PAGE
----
I loathe my very life; therefore, I will give free rein to my complaint and speak out in the bitterness of my soul~ Job 10:1 NIV
Okay, so, I am a little more familiar with the sin of bitterness than I or anyone else probably ought to be. I actually consider myself to be something of an expert on the topic.
Bitterness is not a subject that gets discussed much in church-y circles. It should be, because my experiences are not all that unique or special. Bitterness is one of those ugly little sins no one wants to own-up to but that we all struggle with at some point in our lives.
Bitterness is simply a foul byproduct of living in a fallen world.
All people are sinners (Romans 3:23, Romans 5:12-14). Sinners universally have a tough time seeing their own faults and issues or the effect their faults and issues have on those around them. Because most sinners (even redeemed sinners) are really just clueless bumblers, sinners hurt a lot of people in a lot of really weird ways, sometimes without even realizing they are hurting people. It is true that there are evil people who hurt others intentionally simply because they like hurting people, but in my experience those people are fairly rare. Most folks just stumble around blindly, not realizing how much suffering (and bitterness) they are generating with their actions.
I have done my time in the pit of bitterness. Thanks to God’s grace I came out of it with my faith, sanity and love for humanity firmly intact. Through the process of getting free I learned a thing or two about this rather painful subject. Following are four things every Christian should understand about the sin of bitterness:
Bitterness feels awesome-
Most people only become bitter over legitimate hurts or injustices (Luke 17:1). Only a very few excessively sensitive souls become really bitter over stuff that wasn’t a big deal in the first place. In one sense we end up feeling bitter because we have a “right” to feel bitter. As a result, when we choose to wallow around in bitterness it feels awesome, at least at first. Alcohol and bitterness have some similarities. Alcohol is essentially a slow-acting poison. As the poison begins to work we feel euphoric and awesome. However, if we drink too much for too long the choice to indulge can end in liver failure, brain damage and sometimes even death. Bitterness acts on our spirits in much the same way alcohol acts on our bodies. Because bitterness is usually the result of a valid hurt, nursing feelings of bitterness is emotionally satisfying and it feels great. Nonetheless, at some point, if we do not get a firm handle on our attitude the choice to indulgence inevitably ends in the spiritual equivalent of acute alcohol poisoning or liver failure. All analogies break down at some point and it is true of this one as well. The biggest difference between alcohol and bitterness is that a little bit of bitterness is never okay and there are no known benefits to bitterness. No one can indulge in a bitter spirit and walk away unscathed because bitterness is far more addictive and damaging than alcohol could ever be.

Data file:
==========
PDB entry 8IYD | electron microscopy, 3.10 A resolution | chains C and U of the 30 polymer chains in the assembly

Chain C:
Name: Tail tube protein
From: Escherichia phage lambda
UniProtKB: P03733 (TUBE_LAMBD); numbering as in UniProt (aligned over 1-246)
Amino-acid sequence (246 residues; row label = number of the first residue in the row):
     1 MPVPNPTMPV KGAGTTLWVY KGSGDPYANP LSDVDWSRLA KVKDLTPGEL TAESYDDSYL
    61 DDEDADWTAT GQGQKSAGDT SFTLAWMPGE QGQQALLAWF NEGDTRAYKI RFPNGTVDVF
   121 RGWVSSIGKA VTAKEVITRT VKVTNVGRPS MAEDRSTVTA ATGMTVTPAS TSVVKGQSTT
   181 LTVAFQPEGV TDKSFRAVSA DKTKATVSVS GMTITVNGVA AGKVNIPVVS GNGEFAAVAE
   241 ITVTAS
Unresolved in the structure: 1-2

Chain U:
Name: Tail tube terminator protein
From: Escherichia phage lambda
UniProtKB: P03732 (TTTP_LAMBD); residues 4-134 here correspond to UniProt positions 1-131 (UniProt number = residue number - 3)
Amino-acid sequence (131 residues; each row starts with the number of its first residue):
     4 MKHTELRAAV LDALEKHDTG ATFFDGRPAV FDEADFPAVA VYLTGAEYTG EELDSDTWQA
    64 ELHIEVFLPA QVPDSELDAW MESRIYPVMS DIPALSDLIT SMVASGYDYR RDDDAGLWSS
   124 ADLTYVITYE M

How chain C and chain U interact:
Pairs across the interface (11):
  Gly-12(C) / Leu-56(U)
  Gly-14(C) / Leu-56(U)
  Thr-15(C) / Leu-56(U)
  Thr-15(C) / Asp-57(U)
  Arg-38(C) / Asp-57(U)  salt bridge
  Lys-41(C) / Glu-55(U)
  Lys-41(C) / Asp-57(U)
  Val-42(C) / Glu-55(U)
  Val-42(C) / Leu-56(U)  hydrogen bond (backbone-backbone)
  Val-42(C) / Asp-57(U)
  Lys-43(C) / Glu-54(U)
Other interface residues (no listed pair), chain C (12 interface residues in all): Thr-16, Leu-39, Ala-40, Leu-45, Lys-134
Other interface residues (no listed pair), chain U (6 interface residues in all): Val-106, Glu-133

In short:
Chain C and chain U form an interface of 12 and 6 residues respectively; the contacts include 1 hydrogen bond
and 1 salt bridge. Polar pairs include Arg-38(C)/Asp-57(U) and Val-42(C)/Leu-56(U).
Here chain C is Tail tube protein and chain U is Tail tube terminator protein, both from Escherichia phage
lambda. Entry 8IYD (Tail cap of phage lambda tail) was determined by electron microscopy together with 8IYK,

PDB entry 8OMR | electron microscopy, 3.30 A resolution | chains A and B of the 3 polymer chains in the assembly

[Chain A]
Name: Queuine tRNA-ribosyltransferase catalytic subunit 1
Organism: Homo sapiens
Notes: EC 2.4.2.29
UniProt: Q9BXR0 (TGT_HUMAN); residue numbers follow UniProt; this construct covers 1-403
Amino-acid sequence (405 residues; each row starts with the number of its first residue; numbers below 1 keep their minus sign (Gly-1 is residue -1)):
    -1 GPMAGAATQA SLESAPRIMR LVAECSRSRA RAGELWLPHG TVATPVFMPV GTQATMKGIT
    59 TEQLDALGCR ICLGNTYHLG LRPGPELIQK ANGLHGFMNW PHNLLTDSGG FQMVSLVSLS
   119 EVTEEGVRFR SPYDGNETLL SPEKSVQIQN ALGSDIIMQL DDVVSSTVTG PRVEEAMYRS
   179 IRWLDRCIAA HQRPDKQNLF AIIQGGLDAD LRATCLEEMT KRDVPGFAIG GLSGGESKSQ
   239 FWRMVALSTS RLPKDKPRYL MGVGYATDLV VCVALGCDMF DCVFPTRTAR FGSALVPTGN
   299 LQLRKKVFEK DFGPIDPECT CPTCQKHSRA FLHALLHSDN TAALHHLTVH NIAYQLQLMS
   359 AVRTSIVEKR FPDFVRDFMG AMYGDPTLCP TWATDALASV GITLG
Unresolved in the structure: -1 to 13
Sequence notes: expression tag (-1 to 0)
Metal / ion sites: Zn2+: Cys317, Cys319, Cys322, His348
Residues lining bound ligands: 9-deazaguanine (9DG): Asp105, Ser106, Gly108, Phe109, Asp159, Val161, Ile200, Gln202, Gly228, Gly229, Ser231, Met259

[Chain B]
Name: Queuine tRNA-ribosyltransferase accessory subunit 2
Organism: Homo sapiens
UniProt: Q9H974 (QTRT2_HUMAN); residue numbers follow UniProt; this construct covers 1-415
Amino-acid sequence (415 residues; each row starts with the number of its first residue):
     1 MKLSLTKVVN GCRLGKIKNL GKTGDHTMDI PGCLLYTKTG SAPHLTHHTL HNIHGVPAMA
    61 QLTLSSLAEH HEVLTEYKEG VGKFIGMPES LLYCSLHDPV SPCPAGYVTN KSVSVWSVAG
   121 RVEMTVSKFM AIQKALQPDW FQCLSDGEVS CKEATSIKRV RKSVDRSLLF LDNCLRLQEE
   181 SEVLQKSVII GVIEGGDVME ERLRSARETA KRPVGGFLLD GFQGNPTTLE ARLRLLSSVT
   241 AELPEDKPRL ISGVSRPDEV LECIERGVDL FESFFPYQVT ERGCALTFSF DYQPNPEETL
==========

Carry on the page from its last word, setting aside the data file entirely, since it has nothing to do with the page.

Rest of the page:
Prevention is the best medicine for bitterness-
Hebrews 12:15 warns against allowing the sin of bitterness to take root in our lives. The text says: See to it that no one falls short of the grace of God and that no bitter root grows up to cause trouble and defile many. The “see to it” phraseology of this verse tells us that the writer believed individuals have some personal responsibility when it comes to the sin of bitterness. There are times when circumstances that produce bitter roots appear out of nowhere and we have zero control over whether or not to allow those situations into our lives. There are also times when we simply cannot walk away from people or circumstances that have the potential to make us bitter. When that happens, our spiritual and moral responsibility is to deal with our feelings before God in a healthy way so that bitterness has no opportunity to take root in our lives. That being said, there are also times in life when we willingly place ourselves in situations (or refuse to walk away from situations) that we know from day one will be fertile ground for bitter roots. Taking responsibility for ourselves in the area of bitterness means being cautious about which situations we allow ourselves to get into and which situations we choose to stay in (Proverbs 6:1-3).
Bitterness is a temptation before it is a sin-
Bitterness is a choice (Ephesians 4:31). Like all choices, bitterness is not something we fall into like helpless chumps. We are tempted long before the sin overtakes us (1stCorinthians 10:13). Wise, mature Christians are emotionally vigilant, they pay attention to their feelings so that they can avoid getting caught-up in something sinful, like bitterness (1stPeter 5:8).
It is possible to get free of bitterness-
Getting free from the sin of bitterness begins with recognizing that wallowing around in bitterness is every bit as sinful as whatever situation caused us to become bitter in the first place. In other words, we must confess our own sin. Then we must forgive the person who sinned against us. A key component of forgiving others is trusting God to deal with the person who sinned against us. Praying for the person who sinned against us can help us let go of the desire for revenge. Forgiveness is never easy and is typically a process that takes time. To get free we must take our hurt and pain to God until we are free from the hurt, anger and bitterness.